Democratic 2020 hopeful Beto O’Rourke lashed out against Prime Minister Benjamin Netanyahu Sunday, calling him a racist and saying the US-Israel relationship needed to find a way to ‘transcend’ him.
The comment by O’Rourke was the second time the former Texas lawmaker has spoken out against Netanyahu, who is running for a fifth term as prime minister on Tuesday.
“The US-Israel relationship is one of the most important relationships that we have on the planet, and that relationship, if it is successful, must transcend partisanship in the United States, and it must be able to transcend a prime minister who is racist, as he warns against Arabs coming to the polls, who wants to defy any prospect for peace as he threatens to annex the West Bank, and who has sided with a far-right racist party in order to maintain his hold on power,” O’Rourke said, according to reports in US media.
He was referring to rhetoric used by Netanyahu against Arab voters in the last election, the prime minister’s recent comments about annexing West Bank settlements and his efforts to engineer a political partnership with the extremist Otzma Yehudit party.
O’Rourke, at a campaign event in Iowa City, had been asked about whether his previous comments about Netanyahu risked alienating voters.
In March, O’Rourke said Netanyahu was “openly siding with racists,” and said neither he nor Palestinian Authority President Mahmoud Abbas were “the best negotiating partners.”
On Sunday, O’Rourke said he did not think Netanyahu “represents the true will of the Israeli people.”
“We must be able to transcend his current leadership to make sure that that alliance is strong, that we continue to push for and settle for nothing less than a two-state solution, because that is the best opportunity for peace for the people of Israel and the people of Palestine,” he said.
Netanyahu, who has been prime minister for a decade, had a combative relationship with former US president Barack Obama, but has since forged a close relationship with US President Donald Trump and other top Republicans, leading to concerns that support for Israel has become increasingly partisan in reaction.
On Tuesday, Israeli voters will cast ballots in an election that is largely viewed as a referendum on Netanyahu’s leadership. Polls have shown his Likud party neck and neck with chief rival Benny Gantz of the Blue and White faction.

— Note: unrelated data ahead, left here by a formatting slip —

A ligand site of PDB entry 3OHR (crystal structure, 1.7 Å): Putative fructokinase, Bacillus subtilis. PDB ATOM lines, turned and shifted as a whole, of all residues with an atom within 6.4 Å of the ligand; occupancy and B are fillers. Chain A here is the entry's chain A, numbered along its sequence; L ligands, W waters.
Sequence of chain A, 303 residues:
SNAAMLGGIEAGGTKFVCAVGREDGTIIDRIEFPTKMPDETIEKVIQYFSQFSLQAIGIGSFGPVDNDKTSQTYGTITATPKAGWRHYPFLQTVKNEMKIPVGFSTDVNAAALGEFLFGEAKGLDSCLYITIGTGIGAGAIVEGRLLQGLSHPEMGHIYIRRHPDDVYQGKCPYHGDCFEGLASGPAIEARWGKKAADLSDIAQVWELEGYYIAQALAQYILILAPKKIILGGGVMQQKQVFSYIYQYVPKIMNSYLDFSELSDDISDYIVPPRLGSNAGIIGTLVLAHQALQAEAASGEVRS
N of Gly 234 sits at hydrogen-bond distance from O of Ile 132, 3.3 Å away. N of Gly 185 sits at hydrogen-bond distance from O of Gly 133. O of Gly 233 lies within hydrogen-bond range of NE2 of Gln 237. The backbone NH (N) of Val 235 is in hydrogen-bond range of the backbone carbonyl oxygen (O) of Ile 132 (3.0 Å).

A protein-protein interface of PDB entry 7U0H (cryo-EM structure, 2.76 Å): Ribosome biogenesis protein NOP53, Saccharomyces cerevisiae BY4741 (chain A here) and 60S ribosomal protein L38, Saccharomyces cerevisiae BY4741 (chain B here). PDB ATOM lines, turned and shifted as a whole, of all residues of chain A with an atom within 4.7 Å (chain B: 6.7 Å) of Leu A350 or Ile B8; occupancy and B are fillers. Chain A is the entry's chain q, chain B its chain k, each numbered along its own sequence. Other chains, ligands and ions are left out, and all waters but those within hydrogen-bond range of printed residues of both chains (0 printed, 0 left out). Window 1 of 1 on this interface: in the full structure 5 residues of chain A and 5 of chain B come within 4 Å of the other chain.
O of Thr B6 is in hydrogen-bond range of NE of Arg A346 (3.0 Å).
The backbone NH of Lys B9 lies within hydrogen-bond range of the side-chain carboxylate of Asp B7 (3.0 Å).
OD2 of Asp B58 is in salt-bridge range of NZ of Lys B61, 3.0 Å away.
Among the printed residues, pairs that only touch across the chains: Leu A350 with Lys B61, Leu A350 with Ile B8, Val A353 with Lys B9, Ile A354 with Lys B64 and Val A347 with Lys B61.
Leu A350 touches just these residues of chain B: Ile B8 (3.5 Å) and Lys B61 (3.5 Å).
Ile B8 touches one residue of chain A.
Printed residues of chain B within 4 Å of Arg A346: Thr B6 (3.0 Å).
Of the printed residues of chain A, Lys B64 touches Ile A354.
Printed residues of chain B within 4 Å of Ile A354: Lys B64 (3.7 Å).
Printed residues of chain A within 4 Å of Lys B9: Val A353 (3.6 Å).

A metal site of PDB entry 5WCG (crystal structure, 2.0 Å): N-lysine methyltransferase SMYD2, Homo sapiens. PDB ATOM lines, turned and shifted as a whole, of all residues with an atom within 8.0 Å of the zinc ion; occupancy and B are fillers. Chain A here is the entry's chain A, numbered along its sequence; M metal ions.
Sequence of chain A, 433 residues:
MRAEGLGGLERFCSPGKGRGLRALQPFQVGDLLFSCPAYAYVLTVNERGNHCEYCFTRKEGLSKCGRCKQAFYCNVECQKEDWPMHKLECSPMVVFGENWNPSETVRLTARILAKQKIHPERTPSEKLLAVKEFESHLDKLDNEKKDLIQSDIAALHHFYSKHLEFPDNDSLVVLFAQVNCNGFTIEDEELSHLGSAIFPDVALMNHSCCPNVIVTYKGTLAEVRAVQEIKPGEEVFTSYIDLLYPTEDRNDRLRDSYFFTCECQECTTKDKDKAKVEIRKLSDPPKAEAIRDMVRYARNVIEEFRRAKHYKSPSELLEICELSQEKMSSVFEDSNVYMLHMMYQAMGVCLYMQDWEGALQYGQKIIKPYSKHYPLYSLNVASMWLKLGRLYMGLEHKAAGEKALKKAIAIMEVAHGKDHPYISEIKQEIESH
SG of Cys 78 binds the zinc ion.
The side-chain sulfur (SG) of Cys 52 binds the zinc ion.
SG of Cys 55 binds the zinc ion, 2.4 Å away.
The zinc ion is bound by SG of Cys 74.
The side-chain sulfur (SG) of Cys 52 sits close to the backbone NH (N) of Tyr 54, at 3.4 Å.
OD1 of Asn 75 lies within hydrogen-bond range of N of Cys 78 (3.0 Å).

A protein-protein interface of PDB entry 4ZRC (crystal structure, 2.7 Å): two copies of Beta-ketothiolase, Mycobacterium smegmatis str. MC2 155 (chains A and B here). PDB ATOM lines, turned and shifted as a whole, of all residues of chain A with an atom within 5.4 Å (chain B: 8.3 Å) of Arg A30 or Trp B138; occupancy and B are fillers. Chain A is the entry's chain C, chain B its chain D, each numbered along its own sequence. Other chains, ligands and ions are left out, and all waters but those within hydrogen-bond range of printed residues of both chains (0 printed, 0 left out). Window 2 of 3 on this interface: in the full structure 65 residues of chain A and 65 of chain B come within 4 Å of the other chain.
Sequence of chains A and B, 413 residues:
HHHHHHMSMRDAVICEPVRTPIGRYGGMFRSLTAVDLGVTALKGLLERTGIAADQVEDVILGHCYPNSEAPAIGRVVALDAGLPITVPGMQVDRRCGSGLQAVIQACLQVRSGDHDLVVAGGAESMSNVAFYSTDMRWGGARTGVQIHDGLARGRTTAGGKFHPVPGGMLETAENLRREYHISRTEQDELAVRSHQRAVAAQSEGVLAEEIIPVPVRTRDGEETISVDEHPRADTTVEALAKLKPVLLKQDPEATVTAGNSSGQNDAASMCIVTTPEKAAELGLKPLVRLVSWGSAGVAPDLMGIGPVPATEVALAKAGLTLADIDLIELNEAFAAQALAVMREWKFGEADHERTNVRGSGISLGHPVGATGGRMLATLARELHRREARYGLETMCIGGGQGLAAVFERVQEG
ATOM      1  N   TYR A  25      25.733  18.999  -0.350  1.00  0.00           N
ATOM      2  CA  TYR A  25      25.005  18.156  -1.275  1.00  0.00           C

O’Rourke is polling fourth in a Democratic field of at least 17 candidates vying for the White House, including liberal Senator Bernie Sanders, and which may soon see former vice president Joe Biden enter the race.
Sanders has spoken out against Israeli policies and others in the crowded field have criticized Netanyahu over the Otzma Yehudit deal, including Amy Klobuchar and Elizabeth Warren, though O’Rourke’s comments seemed to be the most pointed to date.
On Thursday, O’Rourke compared US President Donald Trump’s attacks on immigrants to Nazi German rhetoric.
“Now we would not be surprised if, in the Third Reich, other human beings were described as an infestation, as a cockroach or a pest that you would want to kill,” he told a town hall event in Carroll, Iowa.
The criticism of Netanyahu underlined growing openness among Democrats to express unease with the right-wing Israeli government’s policies. Analysts have pointed to a shift within the party away from its formerly traditional unflinching support of Israel, especially among the party’s more progressive flank, which has grown in stature and size in recent months.
In 2014, O’Rourke drew fire from pro-Israel groups and others when he was one of eight House members to vote against funding for Israel’s Iron Dome anti-missile system. He later said he opposed the fact that there was no debate over the aid, and took a J Street-sponsored trip to Israel a year later as he sought to re-burnish his pro-Israel bona fides.
His campaign literature touted him as pro-Israel during a failed bid to unseat Senator Ted Cruz in 2018.
As a presidential candidate, O’Rourke has tried to position himself as a consensus-maker, shifting between liberal and moderate positions depending on the topic.